For an attendee, seeing a recognizable name on a sponsor list can be nice. But seeing a name they know and love can be downright exciting. It really helps make them feel like they belong in this ecosystem of interconnected brands and values.
And now, once you’ve found some sponsors worth reaching out to, here’s how to seal the deal.
8 Killer ways to attract sponsors
1. Give your proposal “wow” factor by providing all the details
When you’re job hunting, you don’t send the same generic cover letter to every company. The same principle applies to event sponsorship proposals.
Your proposal has to stand out. After all, the company likely reviews proposals like yours almost daily. So why should the company sponsor your event over other opportunities?
In your proposal, paint that picture by including these details:
- Tell your company story. Did your company have humble beginnings? Was it founded as a family business for the local community? Make an emotional connection to strike a chord with the sponsoring company.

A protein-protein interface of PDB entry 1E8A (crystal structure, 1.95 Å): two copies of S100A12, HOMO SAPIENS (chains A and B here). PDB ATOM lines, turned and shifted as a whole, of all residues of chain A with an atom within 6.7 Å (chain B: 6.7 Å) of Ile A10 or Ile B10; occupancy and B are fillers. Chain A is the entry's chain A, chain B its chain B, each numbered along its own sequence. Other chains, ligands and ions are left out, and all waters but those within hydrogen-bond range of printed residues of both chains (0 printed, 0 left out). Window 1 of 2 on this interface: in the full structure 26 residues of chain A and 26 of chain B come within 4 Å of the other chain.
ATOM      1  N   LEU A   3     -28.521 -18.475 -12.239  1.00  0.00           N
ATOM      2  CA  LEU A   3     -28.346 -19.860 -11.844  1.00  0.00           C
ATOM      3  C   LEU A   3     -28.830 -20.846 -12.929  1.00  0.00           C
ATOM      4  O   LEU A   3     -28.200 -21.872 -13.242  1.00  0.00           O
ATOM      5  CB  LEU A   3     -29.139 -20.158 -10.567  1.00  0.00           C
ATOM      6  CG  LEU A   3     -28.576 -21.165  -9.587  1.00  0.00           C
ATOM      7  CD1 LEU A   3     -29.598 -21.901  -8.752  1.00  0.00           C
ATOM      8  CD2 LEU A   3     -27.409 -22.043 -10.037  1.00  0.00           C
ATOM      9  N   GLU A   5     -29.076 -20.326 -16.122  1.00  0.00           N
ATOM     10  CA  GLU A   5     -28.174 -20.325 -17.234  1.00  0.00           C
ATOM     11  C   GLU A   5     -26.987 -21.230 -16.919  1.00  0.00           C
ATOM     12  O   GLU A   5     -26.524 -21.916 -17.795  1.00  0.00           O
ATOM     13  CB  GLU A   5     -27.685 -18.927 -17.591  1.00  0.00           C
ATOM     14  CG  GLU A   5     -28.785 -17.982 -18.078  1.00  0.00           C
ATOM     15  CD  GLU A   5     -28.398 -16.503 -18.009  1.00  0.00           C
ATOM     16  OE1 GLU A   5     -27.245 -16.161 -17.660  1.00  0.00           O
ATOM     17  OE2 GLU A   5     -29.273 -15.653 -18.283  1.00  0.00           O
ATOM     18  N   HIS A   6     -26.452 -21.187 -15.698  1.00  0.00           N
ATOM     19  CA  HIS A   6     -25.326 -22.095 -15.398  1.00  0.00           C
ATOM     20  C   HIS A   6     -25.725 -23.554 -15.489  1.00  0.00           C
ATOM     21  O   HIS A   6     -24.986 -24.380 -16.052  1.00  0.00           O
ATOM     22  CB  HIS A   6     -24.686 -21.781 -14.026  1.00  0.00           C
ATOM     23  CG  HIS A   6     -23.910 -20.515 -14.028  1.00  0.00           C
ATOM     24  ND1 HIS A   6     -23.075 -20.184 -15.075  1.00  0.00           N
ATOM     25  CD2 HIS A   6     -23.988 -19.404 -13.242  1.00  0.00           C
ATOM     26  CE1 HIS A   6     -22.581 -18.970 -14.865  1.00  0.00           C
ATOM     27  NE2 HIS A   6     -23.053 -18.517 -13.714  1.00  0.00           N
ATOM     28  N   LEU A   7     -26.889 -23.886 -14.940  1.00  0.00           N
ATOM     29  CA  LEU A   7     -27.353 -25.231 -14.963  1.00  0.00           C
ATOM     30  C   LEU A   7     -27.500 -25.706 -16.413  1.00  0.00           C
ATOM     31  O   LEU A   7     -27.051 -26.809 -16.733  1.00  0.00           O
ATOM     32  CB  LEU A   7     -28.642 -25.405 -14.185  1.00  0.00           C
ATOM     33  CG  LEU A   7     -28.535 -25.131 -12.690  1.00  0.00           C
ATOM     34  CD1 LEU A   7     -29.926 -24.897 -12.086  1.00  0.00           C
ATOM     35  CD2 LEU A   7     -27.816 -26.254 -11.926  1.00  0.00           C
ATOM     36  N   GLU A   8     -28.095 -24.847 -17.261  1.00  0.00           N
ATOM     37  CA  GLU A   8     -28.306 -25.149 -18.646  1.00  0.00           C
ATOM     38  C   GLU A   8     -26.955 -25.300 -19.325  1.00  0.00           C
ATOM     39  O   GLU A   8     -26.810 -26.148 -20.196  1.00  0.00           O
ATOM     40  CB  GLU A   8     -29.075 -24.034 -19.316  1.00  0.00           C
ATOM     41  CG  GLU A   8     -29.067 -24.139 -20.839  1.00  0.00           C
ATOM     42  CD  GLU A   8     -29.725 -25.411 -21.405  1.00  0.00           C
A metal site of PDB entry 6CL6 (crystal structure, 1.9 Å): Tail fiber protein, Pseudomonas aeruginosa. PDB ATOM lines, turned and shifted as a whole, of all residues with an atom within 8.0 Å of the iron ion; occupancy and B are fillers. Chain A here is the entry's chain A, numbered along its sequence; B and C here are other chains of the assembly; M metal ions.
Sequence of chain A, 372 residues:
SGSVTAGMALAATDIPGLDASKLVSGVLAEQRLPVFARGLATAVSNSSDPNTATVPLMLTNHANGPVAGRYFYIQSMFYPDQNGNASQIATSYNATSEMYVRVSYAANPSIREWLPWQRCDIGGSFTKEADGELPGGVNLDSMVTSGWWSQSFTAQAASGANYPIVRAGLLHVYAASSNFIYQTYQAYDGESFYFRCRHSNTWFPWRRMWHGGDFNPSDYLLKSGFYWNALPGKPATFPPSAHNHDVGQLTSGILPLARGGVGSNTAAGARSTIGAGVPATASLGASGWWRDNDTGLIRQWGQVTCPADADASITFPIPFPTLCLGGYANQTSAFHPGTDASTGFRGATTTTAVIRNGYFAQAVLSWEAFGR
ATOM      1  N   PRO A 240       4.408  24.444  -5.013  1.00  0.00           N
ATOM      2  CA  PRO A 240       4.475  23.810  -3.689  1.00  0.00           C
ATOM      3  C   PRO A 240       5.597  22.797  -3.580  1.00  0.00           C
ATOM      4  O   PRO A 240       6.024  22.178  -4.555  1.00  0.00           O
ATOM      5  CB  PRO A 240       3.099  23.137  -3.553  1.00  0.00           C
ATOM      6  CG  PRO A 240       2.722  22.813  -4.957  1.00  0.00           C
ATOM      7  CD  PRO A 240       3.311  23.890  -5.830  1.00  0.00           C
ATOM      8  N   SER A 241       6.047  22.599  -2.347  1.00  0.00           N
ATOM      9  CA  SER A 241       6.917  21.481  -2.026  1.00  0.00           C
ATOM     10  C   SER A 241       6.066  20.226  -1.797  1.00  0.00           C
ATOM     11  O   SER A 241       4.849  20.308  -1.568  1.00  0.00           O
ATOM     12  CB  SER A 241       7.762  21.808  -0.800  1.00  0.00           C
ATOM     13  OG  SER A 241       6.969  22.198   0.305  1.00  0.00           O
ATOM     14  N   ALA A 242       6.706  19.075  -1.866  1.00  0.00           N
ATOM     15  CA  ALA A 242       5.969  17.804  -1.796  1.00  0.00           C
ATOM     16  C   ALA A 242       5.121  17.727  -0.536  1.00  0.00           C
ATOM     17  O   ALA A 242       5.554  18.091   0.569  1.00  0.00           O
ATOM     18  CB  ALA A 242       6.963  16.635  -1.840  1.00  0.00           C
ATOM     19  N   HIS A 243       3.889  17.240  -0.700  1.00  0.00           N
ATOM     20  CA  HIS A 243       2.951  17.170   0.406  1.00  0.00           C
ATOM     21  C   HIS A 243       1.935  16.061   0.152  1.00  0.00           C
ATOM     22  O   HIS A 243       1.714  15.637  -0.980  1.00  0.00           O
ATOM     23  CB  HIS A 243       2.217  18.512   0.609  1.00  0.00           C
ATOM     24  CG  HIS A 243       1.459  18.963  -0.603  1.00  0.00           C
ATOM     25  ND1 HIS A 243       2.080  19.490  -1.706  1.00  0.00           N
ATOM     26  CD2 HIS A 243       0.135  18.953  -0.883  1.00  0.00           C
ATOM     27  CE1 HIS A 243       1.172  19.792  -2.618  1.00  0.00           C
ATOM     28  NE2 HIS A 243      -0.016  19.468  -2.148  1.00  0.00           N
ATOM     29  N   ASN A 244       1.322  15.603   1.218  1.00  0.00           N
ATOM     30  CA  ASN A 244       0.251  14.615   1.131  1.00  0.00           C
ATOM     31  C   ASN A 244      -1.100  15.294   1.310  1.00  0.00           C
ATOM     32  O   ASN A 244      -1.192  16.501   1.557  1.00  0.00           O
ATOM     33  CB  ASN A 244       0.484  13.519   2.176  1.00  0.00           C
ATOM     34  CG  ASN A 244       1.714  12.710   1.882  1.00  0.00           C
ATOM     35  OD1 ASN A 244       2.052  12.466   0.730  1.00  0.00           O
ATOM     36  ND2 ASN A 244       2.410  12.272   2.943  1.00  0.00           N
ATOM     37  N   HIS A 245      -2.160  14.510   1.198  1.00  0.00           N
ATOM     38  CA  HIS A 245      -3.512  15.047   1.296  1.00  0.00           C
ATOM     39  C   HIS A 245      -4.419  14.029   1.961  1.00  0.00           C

- Describe what you do. What’s your mission statement, and how does your company live up to it on a daily basis?
- Describe your audience’s demographics. It’s best if your target market matches the potential sponsor’s. That way, they know they are reaching the right audience by contributing to your event.
Be specific about the funding you need. Don’t beat around the bush. Break down what the financing will go toward, such as venue rental, food, flying in guest speakers, and so forth.
2. Offer the sponsor incentives
Sponsorship has to be a give-and-take relationship. Sponsors want as much bang for their buck, of course. So what will the sponsors get out of funding your event?